FROM THESE RECOMMENDED PLANTS FOR SPECTACULAR BLOOM
There are many varieties of flowers from which to select
at the nurseries right now. Some of those that look best will
provide a short, spectacular season of blooms but will decline
as soon as hot weather arrives.
Snapdragons, pansies, cyclamen, primrose, and geraniums
are in this category. Expect them to bloom well until early
May and then decline quickly as the heat arrives. Dianthus may
last a month beyond the other cool weather plants, especially
if you deadhead about one-inch off of the plant with your string
mower about May 1.
The geraniums will survive the summer to bloom some next
fall and then again in the spring if you move their containers
into more and more shade this summer as the temperatures heat
up. They will also have to be protected from the cold in the
Cyclamens can also be summered over; at least thats
what I have been told. So far, I have not been successful. The
idea is to place their container on its side in a shady corner
of the yard from May through September. The cyclamen are susceptible
to rotting in the summer. By laying the container on its side
no rain will enter the soil to encourage rotting. I am going
to try it again this summer because the cyclamen are so ideal
for color in winter shade and so expensive to purchase each
Semperfloren begonias are available now. They are one
of the best bedding plants for shade but also perform well in
the sun if they are planted early, mulched and watered with
drip irrigation. Once hot weather begins there is little growth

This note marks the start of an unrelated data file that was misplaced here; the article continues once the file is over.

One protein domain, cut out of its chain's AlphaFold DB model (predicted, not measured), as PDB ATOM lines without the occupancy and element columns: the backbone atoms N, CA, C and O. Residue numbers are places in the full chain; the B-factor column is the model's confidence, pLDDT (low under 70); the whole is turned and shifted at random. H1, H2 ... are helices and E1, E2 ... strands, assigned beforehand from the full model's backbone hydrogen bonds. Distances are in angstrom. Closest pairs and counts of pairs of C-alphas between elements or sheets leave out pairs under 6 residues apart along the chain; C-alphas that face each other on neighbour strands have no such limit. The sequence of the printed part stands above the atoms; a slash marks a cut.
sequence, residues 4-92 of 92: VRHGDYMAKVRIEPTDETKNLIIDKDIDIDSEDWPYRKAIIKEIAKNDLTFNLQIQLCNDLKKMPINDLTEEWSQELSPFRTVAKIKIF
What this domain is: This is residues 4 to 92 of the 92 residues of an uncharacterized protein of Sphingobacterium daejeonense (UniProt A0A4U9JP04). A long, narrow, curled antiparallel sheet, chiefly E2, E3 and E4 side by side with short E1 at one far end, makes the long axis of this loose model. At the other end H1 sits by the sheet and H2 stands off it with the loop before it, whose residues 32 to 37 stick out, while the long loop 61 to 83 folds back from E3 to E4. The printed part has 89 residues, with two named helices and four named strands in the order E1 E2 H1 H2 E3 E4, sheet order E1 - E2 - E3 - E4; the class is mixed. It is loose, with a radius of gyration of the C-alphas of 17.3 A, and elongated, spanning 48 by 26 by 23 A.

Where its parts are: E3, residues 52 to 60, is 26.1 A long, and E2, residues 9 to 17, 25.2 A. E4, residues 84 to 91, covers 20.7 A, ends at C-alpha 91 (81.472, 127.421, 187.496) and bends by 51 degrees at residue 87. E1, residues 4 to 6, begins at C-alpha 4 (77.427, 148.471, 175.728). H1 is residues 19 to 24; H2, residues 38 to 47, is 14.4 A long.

until autumn; that is why early planting is required. The plants
must form a sturdy plant and far ranging root system to remain
attractive all summer.
Petunias are normally thought of as a spring and fall
plant in San Antonio. All selections bloom well until June and
then, if planted in September, bloom well through December.
The new old fashioned petunias, however, will bloom
through a mild summer and again in the fall. Some Kahunas
that my wife has in containers bloomed all spring, summer, fall
and winter last year, and seem determined to keep blooming this
year as well. Other selections that are tough are Laura
Bush and VIP. The Laura Bush are
reseeders. Some San Antonio Rodeo attendees were lucky enough
to purchase the pink version of Laura Bush, the
rest of us will have to make due with the violet color that
is the normal color of the new old-fashioned petunias.
Lantanas are perennials. They come in many colors and
sizes. All do best in full sun where they are generally deer
proof, drought tolerant and pest resistant. The exception to
the pest-free claim has been damage by lace bugs the last few
years on many plantings. The lace bugs suck the juices from
the leaves to reduce blooming for awhile and leave the foliage
looking faded and dusty. A little shot of orthene at first sign
of damage will control the pests or you can just wait for them
to recover with time.
The lavender lantana is a spreading plant that seems
to be an exception to the light requirement and hot-blooded
nature of lantanas. They can bloom in morning or dappled sun
and bloomed all winter in San Antonio in sheltered locations
in 2000 and 2001. A white version is also available.
New Gold lantana is much more aggressive
than lavender lantana. It will reach two feet tall on a good
site and spread four to six feet from one plant. A shallow whisk
with the string mower every four to six weeks will keep it blooming
all season, except in the hottest temperatures.
The New Gold color is striking, but it is
a little hard to find other colors that compliment it. Samantha
has a lemon colored flower and a variegated leaf that makes
it a great part of the perennial border. It is not a true spreader
like lavender or New Gold; instead, it mounds about
one foot tall and two feet around. Popcorn has a
similar growth pattern without the variegated leaf and with
an off-white flower.
Radiance and Irene produce larger
plants. They may reach four feet tall and as wide with bicolor
blooms of red and orange, and magenta and yellow, respectively.
The lantanas freeze down most winters but are root hardy.
Prune out the dead tops this time of the year for a long season